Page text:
How To Write For Your Life
Millions of us write every day. We write emails, Facebook posts, texts, reports, and proposals. We write for work, for school, for family and friends. But we rarely “write for our lives.”
What does it mean to “write for your life”? Define it how you will, but I say “writing for your life,” means writing to be heard and to make a difference. Being heard means someone understands you, gets you, and your message touches them, changes them, pulls them up short and makes them think, or take a second look.
- Understand your end goal and keep it in front of you. I was at a writer’s conference with a client of mine this past August. We were talking about her daughter being worried that her classmates wouldn’t all like her unless she fit in better (clothes, hair, etc.). I asked her what her daughter’s “end game” was — did she want to be liked, or want to be an actress? Once you know what your end game or ultimate goal is, you can ignore the distractions and rabbit trails all around you and focus on your message and getting it heard. Her daughter wanted to be an actress — and that would mean doing things that guaranteed not everyone would like her — like being true to her hairstyle and fashion and music sense. When you know what your end goal is, everything that won’t help you reach that goal is no longer important.
- Cry, but Turn Off the Tears in Your Writing. I was working with another client on her memoir. It read like a year’s worth of therapy notes — tears, pain, grief, and anguish. It was cathartic for her, wrenching for the reader who committed to reading it, but nothing anyone else would find a “good read.” Readers, I explained, aren’t looking for more of what they’ve experienced. They’re looking for solutions, insights, awareness, and tips and stories on how you escaped the pain, how you healed, how you survived.
When she changed her narrative from victim to survivor, and seriously looked at how she had gotten out of her abusive relationship she began to write differently. She wrote about how she found the strength to move out of state, and how she learned to take care of herself. In her writing, she found the strength she’d always taken for granted and integrated all her broken pieces into one whole — her book. She chose not to publish it, but simply cherish it and refer back to it. Sometimes we don’t need an audience. Sometimes we just need to listen to ourselves.
When you write for your life, write to show where you’re strong, why you matter, what you stand for, not why someone should rescue you or how pitiful you are. Not only does that kind of writing become a part of you, but it also gets into your brain and changes your perception of yourself. It heals you. There’s nothing wrong with crying, or with sharing your journey, your past, or your pain. Just do it in such a way people understand it doesn’t define you. It happened to you, and you’re dealing with it.
- Be Authentic. Your history and the details of your story don’t have to have all the elements and drama for a made-for-television-movie. The story just has to be real and to be you. When Buddy’s owner came to the newspaper, he was looking for someone to adopt his dog, so he didn’t have to put him down. It was a love story, not a tragedy. I didn’t embellish, or plead, or try to convince anyone they should adopt him. I just told the story and detailed a day in the life of a dog who loved to run with his master. When you tell an authentic story, readers get it. You don’t need special effects, or “spin,” or tricks. You don’t need to manipulate them into feeling something you assumer or think they “should” feel. You just need to be real.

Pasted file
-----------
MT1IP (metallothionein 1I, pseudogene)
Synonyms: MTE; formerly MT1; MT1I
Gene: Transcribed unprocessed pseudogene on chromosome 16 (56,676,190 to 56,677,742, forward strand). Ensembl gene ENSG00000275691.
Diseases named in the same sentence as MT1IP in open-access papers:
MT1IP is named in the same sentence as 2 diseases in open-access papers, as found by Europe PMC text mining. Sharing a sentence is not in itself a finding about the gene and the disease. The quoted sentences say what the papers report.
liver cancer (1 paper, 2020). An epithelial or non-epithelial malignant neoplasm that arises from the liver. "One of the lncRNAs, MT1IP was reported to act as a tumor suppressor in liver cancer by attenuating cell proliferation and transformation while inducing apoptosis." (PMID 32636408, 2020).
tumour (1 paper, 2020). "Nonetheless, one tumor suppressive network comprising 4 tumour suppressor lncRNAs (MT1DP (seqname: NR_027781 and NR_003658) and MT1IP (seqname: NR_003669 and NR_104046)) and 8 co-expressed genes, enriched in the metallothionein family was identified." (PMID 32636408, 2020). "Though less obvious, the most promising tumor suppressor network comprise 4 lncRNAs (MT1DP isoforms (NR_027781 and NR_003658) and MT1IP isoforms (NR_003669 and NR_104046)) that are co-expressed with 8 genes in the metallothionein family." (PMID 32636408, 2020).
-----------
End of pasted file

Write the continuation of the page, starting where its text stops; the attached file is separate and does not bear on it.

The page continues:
- Don’t have a scripted ending. One of the things my clients worry about is crafting their ending before they’ve even begun to write the book. Don’t. The ending will take care of itself if the story is authentic and pulled from your heart. Trust yourself and the process to let it play out. Don’t try to control the ending. Let it emerge. You might be pleasantly surprised by how good it is.
- Don’t question whether it’s “good” or “newsworthy” or important. If it’s important to you, it will be important to those who matter, and those who share your pain, insight, thoughts, or wisdom. While working for Media General, I started my first blog, http://apublicdeath.blogspot.com/2007/06/christopher-scott-emmett.html. I was selected in a journalist’s lottery to attend and watch the execution of Christopher Scott Emmett. Emmett was convicted in October of 2001 for the capital murder of co-worker John Langley in Danville, Virginia. I was pressured to write about being a pro-or-anti death penalty. But the fact was, I didn’t know what I believed. Having been a police officer briefly, and worked for the Boulder, CO prosecutor’s office, I had the background and exposure to murders. But I didn’t know where I stood on the topic of the death penalty. So, I chronicled my journey, my doubts, my fears, my questions, and my experience.
You don’t have to an ending, a position, or a scripted narrative to write for your life. You just need to have something to say that you desperately want others to hear. And, if you’re not sure what it is you want others to hear, write it anyway. The purpose will emerge.
Becky Blanton was a TED Global speaker in 2009. A journalist for 23 years, Becky is and has been a full-time ghostwriter for ten years since her TED Global talk. She has worked with three-time bestselling author, publisher, and corporate ghostwriter Melissa G Wilson of Networlding.com for more than six years. Becky is also a developmental editor for business books and business memoirs for CEOs, Fortune 500 companies, and business speakers. Right now, she’s writing to save herself again. She has a paralyzed vocal cord as a result of a common cold virus and hasn’t been able to speak for six months. Without surgery to correct it, she’ll never talk again. Writing for one’s life can take many forms, but all of them heal. Hope always finds a way.